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Tag Archives: Twisp River fire

Weather has assisted fire fighters in the containment of the Twisp River Fire during the last few days. After a week of smothering smoke cloaking our valley, a couple of cold fronts passed through over the weekend, clearing the air with breezes and some rainfall. It’s a great relief. Yesterday brought blue skies and cool temperatures and a smoke-free atmosphere to the Methow. I hope the same thing is happening with the rest of the fire-ravaged landscape around the west.

Many homes in the Twisp River valley were saved by dedicated fire fighters. Our friends’ house is one of those. They live near the river and they asked me to come by to photograph their home and surroundings to preserve the memories of this event. Yesterday we joined them for a tour of their burned property. While much of the garden was burned, there is still food to salvage. The tomatoes, despite their scorched skin are still good on the inside! Corn cooked on the stalk tastes like corn cooked on the grill. Rhubarb is already coming back and the zucchini plant has new blossoms! This garden is a fire survivor!

Last year we were some of the fire survivors. This year, with the devastating fires in North Central Washington, there are many more fire survivors.

If you follow the news, you have probably seen my little town’s name featured the last few days. A human-caused fire started just a few miles from Twisp and rapidly burned some houses and took the lives of three fire fighters. It’s been an enormous tragedy.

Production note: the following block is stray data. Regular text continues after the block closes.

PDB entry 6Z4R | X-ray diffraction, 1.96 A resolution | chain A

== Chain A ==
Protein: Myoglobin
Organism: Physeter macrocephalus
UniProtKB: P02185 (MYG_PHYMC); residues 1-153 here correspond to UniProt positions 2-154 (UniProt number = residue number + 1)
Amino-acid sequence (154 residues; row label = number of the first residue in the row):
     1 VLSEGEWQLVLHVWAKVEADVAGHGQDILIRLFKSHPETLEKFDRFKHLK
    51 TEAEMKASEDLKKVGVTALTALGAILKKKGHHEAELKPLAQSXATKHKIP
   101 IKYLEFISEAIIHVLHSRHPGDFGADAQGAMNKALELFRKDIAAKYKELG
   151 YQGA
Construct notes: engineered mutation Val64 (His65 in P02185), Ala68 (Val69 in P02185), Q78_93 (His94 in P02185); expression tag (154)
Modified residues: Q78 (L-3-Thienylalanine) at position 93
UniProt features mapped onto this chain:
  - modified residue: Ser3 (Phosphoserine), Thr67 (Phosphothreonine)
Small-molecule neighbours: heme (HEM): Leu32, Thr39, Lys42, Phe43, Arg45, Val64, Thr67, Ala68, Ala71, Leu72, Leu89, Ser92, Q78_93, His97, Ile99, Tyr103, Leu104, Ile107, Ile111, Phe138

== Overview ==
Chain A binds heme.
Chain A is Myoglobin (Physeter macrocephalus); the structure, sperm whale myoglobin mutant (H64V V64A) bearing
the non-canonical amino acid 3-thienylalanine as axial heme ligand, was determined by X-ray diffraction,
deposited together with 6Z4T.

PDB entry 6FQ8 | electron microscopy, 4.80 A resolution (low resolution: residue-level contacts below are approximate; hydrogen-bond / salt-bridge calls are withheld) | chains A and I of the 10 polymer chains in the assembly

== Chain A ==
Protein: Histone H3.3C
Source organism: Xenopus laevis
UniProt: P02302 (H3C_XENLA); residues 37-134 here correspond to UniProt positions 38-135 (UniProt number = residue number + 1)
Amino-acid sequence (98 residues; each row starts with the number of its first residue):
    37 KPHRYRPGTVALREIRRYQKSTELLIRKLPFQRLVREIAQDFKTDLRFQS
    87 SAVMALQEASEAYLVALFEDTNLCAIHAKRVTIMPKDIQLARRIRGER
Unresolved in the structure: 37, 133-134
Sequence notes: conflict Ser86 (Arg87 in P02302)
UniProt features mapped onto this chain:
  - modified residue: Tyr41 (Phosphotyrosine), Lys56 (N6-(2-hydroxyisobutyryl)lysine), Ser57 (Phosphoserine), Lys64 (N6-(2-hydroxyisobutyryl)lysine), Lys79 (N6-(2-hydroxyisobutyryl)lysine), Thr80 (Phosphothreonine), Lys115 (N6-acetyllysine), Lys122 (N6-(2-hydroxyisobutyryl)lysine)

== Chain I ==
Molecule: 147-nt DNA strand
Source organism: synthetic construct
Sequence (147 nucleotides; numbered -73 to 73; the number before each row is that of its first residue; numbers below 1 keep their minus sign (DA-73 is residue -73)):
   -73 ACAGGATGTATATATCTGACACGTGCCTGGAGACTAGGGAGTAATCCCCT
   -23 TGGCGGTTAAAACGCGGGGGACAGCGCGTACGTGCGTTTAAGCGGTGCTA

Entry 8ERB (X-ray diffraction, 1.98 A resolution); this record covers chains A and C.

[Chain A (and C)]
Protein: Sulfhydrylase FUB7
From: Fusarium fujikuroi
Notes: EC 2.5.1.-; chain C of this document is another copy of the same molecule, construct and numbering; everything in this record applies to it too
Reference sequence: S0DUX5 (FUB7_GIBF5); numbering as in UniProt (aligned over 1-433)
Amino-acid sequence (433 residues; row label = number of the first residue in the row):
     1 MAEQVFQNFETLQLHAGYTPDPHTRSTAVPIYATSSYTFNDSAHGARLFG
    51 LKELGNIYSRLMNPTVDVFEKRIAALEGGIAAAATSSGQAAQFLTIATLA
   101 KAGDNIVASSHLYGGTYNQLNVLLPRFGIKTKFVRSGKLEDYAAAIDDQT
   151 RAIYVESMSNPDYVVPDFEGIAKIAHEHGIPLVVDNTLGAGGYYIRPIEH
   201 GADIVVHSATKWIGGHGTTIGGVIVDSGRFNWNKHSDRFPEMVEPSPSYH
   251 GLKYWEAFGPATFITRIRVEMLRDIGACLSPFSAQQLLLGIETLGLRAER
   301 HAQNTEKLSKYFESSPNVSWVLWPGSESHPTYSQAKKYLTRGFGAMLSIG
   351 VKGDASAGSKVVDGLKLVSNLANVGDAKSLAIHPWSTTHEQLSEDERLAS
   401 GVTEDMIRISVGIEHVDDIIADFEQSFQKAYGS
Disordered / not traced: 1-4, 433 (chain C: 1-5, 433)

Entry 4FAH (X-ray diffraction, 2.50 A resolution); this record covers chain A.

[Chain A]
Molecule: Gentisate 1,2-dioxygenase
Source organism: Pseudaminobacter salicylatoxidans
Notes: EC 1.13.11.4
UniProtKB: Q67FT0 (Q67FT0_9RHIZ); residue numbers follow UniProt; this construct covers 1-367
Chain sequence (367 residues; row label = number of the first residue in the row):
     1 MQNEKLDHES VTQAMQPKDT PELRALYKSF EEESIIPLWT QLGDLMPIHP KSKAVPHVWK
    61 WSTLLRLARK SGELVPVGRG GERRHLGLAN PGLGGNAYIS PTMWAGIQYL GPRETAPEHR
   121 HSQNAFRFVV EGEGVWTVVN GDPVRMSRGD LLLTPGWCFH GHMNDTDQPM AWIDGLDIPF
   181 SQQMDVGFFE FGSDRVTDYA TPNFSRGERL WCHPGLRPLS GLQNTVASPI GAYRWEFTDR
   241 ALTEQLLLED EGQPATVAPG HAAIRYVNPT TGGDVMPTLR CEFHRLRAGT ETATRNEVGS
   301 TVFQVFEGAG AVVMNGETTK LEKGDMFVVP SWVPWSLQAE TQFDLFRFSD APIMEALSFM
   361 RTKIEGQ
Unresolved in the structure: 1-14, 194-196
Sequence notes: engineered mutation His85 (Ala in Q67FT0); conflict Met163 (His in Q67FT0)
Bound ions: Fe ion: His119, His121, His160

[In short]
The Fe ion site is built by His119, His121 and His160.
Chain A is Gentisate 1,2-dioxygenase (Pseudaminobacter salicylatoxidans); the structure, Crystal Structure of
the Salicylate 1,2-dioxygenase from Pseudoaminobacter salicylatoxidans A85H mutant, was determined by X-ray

We evacuated for two days while the fire behavior and wind were erratic and there was a possibility it could come over the ridge to our house. Luckily for us, it did not. The fire line is about a mile and a half away, as the raven flies. We returned, even though the whole valley was on level 3 evacuation notice, to see what was going on and to make our place safer. We keep our bags packed in case we need to flee again. Friday evening we went to Patterson Lake and watched the aerial fight to slow down the fire’s approach to a forested neighborhood. The pilots flying these planes are tremendously courageous to do what they do. Who ever imagined that DC10’s would be used for fire suppression? In addition to the big jets there are at least four small planes that can fly across a lake’s surface and suck water into pontoons to be dropped on the burning fire. There have been a wide variety of helicopters and other planes in use also.

The last couple of days there has been some cooler weather, holding the smoke close to the ground smothering most of Washington and grounding the aircraft. This does help the fire fighters on the ground because it also slows down the progress of the fire. When it warms up again and they can see the landscape, hopefully they will see a fire that can be contained.

And this is just one of the smaller fires that are consuming the landscape of our region. The Okanogan fires are much larger and threatening more homes.

Here is an article about the aircraft used in fire suppression.

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